GG: In Latin America there is a wide range of approaches. I am concerned about a series of steps that have been taken towards the past, about resistance to many things that were done in earlier years. But this must not make us forget, because it would be wrong and unfair, that there are many Christian communities and people who have adopted the option more in favour of the region’s poor.
IPS: What view do you think the Latin American clergy takes towards the political changes in the region, and in the world?
GG: It varies widely. There are certain Christian, including lay, sectors, that are very conservative and react against certain things. In the Church there are also people who are highly active in what is referred to as “altermundismo” (the anti-globalisation or “alter-globalisation” movement), which is opposed to the political and religious fundamentalism that the United States attempts to impose.
I believe that in the Latin American Church there is a lot of life, but that it has received many blows as well. Nevertheless, we’re still here.
IPS: If Romero were alive, what kind of relationship do you think he would have with the Vatican?
GG: When he was alive, many people did not understand Romero. However, he had contacts in which he was able to express the situation in El Salvador which was not easy to comprehend, naturally, in a world made up of dominant blocs.
But if you read Romero’s homilies, he said on several occasions that he returned from Rome very comforted.
These questions go beyond the physical life of Monsignor Romero. The Pope visited the year after Romero’s death, and went to pray at his tomb.
Fifteen years after Romero was first proposed for beatification and canonisation, I’ve just been informed that a lot of progress has been made, all of Romero’s work has been studied…and it looks like things are moving along smoothly.
IPS: Is there a progressive Church in Latin America today?
GG: That current emerged in the mid-1960s, after the Second Vatican Council, and was taken up by (Latin American bishops conferences like the one in) Medellín (in 1968).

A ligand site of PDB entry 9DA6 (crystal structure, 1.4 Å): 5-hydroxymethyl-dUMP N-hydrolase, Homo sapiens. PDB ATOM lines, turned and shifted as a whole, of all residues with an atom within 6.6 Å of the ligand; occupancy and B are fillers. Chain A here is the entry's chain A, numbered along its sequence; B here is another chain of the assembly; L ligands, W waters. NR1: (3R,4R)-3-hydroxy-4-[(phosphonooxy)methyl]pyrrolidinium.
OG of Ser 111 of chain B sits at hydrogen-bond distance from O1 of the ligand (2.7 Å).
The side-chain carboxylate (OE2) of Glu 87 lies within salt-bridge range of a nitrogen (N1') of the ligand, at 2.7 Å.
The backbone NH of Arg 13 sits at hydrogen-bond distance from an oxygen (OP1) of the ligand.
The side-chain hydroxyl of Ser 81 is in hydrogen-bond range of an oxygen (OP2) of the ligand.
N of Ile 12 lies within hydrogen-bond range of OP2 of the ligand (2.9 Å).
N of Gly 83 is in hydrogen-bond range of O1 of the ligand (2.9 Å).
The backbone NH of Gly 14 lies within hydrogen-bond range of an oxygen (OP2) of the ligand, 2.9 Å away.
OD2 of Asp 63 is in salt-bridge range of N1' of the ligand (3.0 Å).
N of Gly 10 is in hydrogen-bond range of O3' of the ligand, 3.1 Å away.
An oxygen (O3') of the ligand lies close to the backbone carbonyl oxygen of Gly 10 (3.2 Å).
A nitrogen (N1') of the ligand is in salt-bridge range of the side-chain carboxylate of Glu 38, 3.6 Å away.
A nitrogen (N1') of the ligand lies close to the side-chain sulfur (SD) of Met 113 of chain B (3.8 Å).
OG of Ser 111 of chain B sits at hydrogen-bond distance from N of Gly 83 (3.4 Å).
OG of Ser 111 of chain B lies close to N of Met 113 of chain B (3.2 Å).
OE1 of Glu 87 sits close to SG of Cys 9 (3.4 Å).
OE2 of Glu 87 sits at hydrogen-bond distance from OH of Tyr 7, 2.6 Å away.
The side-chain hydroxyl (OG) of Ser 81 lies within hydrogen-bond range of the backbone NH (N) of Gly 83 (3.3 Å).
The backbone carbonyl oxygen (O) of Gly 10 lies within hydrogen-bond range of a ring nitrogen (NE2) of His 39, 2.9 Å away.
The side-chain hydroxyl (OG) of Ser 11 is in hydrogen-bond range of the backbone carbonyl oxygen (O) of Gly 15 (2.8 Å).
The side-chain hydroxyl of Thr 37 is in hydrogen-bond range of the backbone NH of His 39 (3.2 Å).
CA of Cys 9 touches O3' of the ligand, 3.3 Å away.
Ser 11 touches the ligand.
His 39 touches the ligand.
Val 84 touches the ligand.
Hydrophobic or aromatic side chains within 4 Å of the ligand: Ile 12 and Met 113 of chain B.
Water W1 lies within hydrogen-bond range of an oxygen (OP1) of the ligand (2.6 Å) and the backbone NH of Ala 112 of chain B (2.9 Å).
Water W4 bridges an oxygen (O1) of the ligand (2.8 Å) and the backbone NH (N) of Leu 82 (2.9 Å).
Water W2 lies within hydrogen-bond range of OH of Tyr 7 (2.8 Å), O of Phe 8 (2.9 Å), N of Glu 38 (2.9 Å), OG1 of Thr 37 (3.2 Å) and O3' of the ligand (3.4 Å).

The Church must take, and has taken in many – but not enough – sectors, the path of solidarity with the poorest of the poor. The question of poverty, which I focused on heavily in the 1960s, was not as present then as it is today. I’m not only referring to the Church, but to the issue’s presence in international agencies; I’m thinking about the World Bank, the International Monetary Fund, the United Nations.
The U.N. focus on human development is extremely important, and many factors have contributed to that, not only the Church. But it is true that the progressive Church has played a very strong role in putting on the agenda the situation of the poor as something unjust and going against the will of God. That’s not sufficient, but it’s a foundation from which to start.
IPS: Do you share the opinion that in his last years, Romero became more and more radical?
GG: Yes. He became increasingly radical…He went to the roots of the Christian message. There was no doubt that Romero experienced great growth and maturity and a deepening sense of what the Gospels meant.
I am not afraid to say he was radicalised, but that happened to him because he was able to recognise that social justice is a fundamental aspect of the good news that Jesus brought us.
The Gospels tell us to seek “the kingdom of God, and his righteousness; and all things will be added unto” us. Romero’s life was an intense, relentless, joyful but also painful search for God’s kingdom and righteousness.
IPS: Do you believe that a repeat of the violence experienced in the region during those years is possible?
GG: Unfortunately we can’t say it isn’t. The world is going through a period marked by violence, different kinds of fundamentalisms and arrogant power, also here in Latin America. We don’t decide the direction history will take, but if we don’t make an effort to follow the path that Romero showed us, I believe such scenarios could occur again. Who can predict what lies ahead?